We can’t all be as amiable as Adam LaRose, a D.C. intern who told NPR, “I try to make conversation and really get to know my drivers.”
LaRose earned himself a five-star Uber rider rating, as he learned after emailing email@example.com. (Earlier this year there was a coding glitch that users could exploit to find their ratings. Now you just have to ask.)
But according to some recent NPR reportage, you’ve got to exhibit consistent bad behavior to become blacklisted as a customer.
“If there’s a problem with a passenger, Uber will see that and say OK, this driver gave this rider a 2, then this driver gave a 1, then this other driver gave her a 2,” local Uber driver Stephen Andoh told NPR. “When it continues that way, they will deal with that rider.”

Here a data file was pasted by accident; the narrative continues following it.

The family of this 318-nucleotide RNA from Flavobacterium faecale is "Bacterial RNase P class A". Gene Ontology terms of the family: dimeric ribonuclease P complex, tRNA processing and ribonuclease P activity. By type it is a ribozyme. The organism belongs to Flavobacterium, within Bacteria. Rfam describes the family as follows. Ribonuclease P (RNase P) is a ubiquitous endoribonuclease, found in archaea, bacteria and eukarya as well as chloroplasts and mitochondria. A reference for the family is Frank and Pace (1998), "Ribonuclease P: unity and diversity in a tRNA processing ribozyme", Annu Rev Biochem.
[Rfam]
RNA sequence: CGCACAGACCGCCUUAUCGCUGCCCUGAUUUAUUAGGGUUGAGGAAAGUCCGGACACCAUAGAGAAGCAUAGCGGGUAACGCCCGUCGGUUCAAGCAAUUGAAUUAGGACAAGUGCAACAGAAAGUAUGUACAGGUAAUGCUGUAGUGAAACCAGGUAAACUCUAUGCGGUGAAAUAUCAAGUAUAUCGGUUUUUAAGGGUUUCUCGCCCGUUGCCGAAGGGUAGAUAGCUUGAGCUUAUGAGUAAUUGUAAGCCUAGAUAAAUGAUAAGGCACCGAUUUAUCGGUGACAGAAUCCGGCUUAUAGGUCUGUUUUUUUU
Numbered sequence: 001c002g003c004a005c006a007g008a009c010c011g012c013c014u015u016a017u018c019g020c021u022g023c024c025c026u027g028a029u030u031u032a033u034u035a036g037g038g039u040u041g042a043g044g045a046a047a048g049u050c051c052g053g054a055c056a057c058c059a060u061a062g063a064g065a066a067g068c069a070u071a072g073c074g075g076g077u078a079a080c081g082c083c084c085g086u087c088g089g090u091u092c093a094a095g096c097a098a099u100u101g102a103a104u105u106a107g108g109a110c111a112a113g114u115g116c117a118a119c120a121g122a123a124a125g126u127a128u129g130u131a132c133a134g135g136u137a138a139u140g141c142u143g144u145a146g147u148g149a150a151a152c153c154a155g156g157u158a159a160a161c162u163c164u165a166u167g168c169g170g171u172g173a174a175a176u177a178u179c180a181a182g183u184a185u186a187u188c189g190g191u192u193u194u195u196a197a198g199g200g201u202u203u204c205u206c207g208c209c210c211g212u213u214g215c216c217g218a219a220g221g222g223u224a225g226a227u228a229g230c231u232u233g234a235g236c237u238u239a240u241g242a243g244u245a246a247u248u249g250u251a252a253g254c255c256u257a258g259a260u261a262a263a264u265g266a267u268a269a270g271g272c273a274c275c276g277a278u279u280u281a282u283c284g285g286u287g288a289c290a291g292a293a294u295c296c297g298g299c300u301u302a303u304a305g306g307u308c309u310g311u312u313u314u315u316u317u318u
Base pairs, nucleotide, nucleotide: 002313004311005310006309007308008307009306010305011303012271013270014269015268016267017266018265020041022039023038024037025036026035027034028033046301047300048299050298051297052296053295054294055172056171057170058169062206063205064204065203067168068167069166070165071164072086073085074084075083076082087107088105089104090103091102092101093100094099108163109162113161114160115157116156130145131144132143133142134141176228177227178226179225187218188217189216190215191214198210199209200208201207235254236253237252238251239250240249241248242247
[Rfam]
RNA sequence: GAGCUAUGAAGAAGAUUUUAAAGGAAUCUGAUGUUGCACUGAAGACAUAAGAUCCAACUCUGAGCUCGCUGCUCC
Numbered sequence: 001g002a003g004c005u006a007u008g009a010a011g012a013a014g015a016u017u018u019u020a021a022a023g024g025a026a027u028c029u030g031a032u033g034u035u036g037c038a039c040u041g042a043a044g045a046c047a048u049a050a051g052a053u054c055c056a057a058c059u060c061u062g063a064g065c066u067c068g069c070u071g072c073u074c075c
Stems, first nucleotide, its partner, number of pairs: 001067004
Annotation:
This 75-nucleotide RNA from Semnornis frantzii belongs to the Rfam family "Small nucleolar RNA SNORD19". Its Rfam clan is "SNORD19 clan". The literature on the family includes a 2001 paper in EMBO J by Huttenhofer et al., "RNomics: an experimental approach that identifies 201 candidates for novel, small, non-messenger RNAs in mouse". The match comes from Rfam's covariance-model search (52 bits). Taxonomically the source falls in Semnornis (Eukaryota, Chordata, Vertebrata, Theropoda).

D.C. driver Tarig Hamad added that even bad ratings aren’t a deal breaker. “Honestly, for me, every rider gets five,” he told NPR. “When you get a hard time, you might give that passenger three or two stars, but that’s not normal.”
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